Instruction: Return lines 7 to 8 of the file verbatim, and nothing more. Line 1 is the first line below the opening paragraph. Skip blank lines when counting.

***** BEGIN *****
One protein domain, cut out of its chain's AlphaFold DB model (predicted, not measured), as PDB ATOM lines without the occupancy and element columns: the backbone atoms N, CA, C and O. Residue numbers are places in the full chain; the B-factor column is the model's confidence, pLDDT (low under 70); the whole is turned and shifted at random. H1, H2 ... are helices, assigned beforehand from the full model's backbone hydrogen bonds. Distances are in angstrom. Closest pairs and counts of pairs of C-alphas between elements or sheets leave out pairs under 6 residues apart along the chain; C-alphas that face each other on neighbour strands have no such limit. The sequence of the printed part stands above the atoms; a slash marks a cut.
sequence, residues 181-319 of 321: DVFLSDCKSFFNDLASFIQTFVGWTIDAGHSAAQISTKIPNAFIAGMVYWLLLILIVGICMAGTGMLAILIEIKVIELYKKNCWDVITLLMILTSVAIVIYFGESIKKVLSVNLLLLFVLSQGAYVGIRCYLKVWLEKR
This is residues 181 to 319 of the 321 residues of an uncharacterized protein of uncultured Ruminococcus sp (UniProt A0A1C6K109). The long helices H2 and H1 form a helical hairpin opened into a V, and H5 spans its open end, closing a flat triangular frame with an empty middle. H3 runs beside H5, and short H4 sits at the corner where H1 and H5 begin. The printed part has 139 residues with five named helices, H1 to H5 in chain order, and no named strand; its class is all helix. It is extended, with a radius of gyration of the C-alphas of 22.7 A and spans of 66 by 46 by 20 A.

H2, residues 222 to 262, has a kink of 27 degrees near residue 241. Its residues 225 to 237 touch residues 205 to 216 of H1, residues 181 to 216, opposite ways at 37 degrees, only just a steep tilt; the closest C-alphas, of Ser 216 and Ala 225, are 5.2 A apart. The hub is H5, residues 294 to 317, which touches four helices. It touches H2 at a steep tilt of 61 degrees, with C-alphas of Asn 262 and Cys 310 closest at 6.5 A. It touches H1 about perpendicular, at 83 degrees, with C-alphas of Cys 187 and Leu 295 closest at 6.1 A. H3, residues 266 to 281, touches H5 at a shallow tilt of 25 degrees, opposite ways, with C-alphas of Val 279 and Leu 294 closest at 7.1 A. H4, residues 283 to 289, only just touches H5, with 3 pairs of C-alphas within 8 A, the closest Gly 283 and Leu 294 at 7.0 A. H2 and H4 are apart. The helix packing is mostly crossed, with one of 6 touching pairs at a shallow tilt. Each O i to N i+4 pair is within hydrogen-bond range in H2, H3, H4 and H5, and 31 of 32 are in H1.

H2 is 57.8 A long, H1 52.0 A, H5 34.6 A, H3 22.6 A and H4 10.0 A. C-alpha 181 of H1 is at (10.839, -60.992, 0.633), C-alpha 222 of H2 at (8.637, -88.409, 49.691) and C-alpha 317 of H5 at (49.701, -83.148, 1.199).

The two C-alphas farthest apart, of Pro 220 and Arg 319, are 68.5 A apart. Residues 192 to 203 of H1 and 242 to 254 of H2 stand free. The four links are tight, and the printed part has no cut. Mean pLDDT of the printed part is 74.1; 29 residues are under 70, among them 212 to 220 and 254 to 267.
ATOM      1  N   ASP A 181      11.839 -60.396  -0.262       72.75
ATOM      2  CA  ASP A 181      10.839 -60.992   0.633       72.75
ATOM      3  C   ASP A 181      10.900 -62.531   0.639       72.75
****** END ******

ATOM      2  CA  ASP A 181      10.839 -60.992   0.633       72.75
ATOM      3  C   ASP A 181      10.900 -62.531   0.639       72.75